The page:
Spend a day with Kevin Vernon, a Matco Tools dealer in greater Baltimore, and it’s hard to imagine anyone better suited to the mobile tool distribution business. The chipper, 29-year-old Vernon brought experience in retail sales and management which he was looking to put to use in his own...
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Spend a day with Kevin Vernon, a Matco Tools dealer in greater Baltimore, and it’s hard to imagine anyone better suited to the mobile tool distribution business. The chipper, 29-year-old Vernon brought experience in retail sales and management which he was looking to put to use in his own business. When he came across mobile tool sales two years ago, his sales, management and marketing background got him off to a fast start and he is now on track to exceed goals and launch a second truck.
In fact, Vernon, based in Stevensville, Md., has already launched a second truck of sorts. As a creative student of sales and merchandising, he has established a trailer dedicated to displaying toolboxes in addition to his regular tool truck. Once every few weeks, he hitches this trailer to a pickup truck and drives the trailer to his stops, giving customers a break from the usual routine with a chance to mainly see toolboxes. The trailer has already netted Vernon six toolbox sales in a two-month period.
Vernon isn’t following anyone else’s playbook in mobile tool sales.
He re-merchandises his 18' truck bi-weekly, makes aggressive use of Matco Tools’ specials, has a DVD player running promotional videos in the truck, and specially prepares treats for his customers, including his signature “cake pops.”
Customers look forward to Vernon’s visit since they never know what to expect on his truck except for his big, genuine smile.
How did such a “natural” come to mobile tool sales?
The son of a career military man, Vernon wanted to own his own business from an early age. The seeds for a career in tool sales were planted in high school when he started working part-time at Sears in the Baltimore area. “My goal was to have my own ‘something,’” Vernon says.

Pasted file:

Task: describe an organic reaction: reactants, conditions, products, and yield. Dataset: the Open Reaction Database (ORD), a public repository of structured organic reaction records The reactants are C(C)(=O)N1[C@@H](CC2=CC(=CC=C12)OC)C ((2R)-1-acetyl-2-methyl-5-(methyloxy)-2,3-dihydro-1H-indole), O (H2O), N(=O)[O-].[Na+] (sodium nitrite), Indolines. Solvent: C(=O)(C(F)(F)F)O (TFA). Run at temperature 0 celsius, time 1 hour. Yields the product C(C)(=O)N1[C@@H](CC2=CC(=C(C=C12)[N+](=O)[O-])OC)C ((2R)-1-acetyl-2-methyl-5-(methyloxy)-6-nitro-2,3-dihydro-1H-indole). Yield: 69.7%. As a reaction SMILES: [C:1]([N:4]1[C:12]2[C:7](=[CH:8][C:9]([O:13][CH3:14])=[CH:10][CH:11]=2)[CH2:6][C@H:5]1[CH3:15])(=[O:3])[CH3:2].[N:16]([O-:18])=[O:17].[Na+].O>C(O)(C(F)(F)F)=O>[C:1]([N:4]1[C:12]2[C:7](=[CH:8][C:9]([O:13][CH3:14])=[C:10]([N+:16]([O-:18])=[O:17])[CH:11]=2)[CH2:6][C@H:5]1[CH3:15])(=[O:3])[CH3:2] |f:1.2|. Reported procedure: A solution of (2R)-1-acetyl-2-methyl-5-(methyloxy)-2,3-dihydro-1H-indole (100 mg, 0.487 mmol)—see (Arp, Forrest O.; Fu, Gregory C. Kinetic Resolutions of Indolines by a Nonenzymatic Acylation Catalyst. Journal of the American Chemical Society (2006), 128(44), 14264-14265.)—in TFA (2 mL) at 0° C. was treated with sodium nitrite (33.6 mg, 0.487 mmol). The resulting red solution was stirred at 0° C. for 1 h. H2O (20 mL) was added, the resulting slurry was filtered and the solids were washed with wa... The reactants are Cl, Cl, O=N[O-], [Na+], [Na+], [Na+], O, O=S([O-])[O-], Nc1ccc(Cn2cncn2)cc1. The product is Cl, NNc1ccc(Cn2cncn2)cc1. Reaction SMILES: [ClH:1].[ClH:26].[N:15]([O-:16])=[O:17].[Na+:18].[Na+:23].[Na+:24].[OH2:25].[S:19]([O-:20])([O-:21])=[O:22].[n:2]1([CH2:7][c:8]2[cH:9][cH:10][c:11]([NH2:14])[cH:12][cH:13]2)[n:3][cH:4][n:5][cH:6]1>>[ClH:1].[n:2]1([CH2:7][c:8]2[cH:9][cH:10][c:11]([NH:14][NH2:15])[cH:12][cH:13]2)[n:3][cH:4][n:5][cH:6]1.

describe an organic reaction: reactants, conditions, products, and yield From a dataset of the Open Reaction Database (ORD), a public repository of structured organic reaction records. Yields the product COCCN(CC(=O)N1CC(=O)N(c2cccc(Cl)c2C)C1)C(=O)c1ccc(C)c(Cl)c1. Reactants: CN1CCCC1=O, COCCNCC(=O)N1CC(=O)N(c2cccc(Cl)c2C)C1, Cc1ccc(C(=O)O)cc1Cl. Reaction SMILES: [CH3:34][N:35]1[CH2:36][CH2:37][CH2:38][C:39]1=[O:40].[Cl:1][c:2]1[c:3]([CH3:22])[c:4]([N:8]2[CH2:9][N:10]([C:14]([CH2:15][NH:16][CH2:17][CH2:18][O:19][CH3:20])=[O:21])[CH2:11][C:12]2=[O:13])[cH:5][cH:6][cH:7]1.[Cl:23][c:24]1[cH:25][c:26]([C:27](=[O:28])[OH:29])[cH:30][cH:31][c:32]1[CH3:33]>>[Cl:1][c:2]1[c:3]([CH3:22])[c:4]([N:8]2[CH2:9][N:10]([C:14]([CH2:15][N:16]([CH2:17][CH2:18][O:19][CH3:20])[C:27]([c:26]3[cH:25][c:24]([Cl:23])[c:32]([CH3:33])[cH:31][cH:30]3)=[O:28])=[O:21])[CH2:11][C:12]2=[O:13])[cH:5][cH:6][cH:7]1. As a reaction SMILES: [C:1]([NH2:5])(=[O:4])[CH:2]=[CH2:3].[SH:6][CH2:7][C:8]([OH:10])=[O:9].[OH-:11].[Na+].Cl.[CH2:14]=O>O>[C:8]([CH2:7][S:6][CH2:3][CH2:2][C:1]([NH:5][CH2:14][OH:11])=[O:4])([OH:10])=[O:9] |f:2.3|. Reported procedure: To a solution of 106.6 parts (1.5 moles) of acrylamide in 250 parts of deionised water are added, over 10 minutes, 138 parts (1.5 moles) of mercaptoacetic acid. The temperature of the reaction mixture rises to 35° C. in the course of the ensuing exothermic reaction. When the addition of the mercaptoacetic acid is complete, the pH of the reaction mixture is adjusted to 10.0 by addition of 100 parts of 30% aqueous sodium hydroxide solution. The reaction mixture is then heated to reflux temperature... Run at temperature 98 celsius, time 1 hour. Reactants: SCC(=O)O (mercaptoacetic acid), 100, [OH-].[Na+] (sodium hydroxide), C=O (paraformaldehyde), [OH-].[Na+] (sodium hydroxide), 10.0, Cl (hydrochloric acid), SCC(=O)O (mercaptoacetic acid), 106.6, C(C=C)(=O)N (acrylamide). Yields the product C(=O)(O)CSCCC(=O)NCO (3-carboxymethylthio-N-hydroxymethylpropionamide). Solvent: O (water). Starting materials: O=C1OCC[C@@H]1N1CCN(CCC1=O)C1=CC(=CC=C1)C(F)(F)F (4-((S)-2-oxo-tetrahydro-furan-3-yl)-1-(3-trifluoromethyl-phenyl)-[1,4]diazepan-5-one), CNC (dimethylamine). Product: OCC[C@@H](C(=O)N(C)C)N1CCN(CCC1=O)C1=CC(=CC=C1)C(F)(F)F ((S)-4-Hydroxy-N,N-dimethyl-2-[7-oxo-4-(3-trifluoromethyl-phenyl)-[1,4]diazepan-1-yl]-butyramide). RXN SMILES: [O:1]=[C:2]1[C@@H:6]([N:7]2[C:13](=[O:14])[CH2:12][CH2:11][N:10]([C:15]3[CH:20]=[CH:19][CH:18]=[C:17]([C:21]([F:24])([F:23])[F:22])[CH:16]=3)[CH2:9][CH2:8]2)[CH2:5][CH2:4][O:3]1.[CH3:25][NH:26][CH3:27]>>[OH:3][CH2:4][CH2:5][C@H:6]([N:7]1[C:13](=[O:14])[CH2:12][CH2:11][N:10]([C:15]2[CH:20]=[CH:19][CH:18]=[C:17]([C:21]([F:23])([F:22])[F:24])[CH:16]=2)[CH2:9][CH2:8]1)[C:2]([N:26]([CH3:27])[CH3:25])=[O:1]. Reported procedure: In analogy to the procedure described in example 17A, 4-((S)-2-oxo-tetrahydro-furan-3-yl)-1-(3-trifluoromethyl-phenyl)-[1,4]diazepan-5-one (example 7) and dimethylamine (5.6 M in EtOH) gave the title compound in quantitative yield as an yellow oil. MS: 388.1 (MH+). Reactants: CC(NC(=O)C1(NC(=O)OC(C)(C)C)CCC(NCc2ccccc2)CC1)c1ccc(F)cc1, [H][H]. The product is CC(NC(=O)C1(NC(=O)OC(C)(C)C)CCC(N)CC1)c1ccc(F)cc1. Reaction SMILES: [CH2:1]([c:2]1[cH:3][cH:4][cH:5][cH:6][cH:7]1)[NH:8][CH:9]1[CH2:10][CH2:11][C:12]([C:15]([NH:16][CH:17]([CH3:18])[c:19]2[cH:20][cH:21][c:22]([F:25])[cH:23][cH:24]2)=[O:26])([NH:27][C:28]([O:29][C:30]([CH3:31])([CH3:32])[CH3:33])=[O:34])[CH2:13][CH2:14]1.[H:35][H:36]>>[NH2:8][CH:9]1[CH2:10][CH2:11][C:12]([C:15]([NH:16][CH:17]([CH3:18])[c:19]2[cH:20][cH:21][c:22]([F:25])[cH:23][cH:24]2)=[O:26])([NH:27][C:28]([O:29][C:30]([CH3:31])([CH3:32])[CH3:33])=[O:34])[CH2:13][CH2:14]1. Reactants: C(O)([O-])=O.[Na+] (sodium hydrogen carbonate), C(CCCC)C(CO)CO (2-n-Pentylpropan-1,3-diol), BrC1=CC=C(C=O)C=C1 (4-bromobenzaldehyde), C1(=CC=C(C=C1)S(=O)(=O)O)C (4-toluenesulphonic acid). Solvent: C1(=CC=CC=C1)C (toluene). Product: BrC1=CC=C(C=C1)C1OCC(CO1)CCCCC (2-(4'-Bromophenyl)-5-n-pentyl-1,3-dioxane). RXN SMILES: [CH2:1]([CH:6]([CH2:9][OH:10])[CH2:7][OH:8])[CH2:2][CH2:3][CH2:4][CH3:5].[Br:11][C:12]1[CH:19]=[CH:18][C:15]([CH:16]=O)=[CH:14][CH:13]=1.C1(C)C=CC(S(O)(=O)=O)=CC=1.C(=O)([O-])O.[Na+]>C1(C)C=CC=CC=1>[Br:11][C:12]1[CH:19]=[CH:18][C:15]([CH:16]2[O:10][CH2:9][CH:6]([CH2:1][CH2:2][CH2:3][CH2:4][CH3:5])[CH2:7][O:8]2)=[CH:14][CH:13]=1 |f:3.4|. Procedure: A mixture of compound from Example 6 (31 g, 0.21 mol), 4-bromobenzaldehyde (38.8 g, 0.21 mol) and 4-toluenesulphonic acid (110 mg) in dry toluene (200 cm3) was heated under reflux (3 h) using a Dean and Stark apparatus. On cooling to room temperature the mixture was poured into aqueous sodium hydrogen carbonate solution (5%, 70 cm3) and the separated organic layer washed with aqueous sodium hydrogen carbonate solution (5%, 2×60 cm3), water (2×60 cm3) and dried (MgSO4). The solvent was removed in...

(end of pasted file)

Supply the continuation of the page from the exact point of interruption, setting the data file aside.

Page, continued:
After working his way into store management at Sears, Vernon eventually took a sales job for Bosch Home Appliances. He excelled at sales, and was promoted to a sales management position responsible for seven states.
In 2009, after three years with Bosch Home Appliances, Vernon returned to store management at Sears. He organized sidewalk sales, kid's coloring contests, in-store demonstrations, in-store TV entertainment and football parties for husbands. “I really like sales; I’ve done it all my life,” he says.
In search of new opportunity
Vernon liked seeing the immediate results of his sales efforts, but he wasn’t completely satisfied with his management role. There was a lot of travel involved and he didn’t feel completely at home in a big corporation. He was married with a young son and living in a house he bought from his parents.
Vernon began looking for opportunities to own his own business. One day, he got a call from Matco Tools after posting his resume on Career Builder. Matco Tools expected to have an opening for a mobile tool distributor in the greater Baltimore area due to a retirement. Vernon rode with three tool trucks and realized that despite his lack of knowledge about professional tools, he could sell them. “If you can sell a (clothes) washer, you can certainly sell a screwdriver,” he says.
The Matco Tools district manager helped him write a business plan using an Excel spreadsheet. They came up with a break-even scenario which included both business costs and personal living costs.
Vernon leased a 2008 truck with 40,000 miles on it. He took a five-year lease through a leasing company. He financed $54,000 worth of starting inventory through Matco Tools and used $5,000 of his own money. He took out a 10-year loan to pay for the inventory.
He and his wife, Aleks, attended an 11-day training program at Matco Tools headquarters in Stow, OH. The district manager then helped him merchandise the truck.
Making a good first impression
Cognizant of the importance of making a good first impression with customers, Vernon first visited his stops in his pickup truck to introduce himself and pass out Matco Tools catalogs before showing up in his tool truck. “It got me in front of the guys just to say 'hello' before I was out there on the tool truck,” he says.
Extend a 'thank-you" to your customers by giving them pizza or cake.
Change up displays, pass out flyers, play DVDs and support causes to generate excitement on your truck.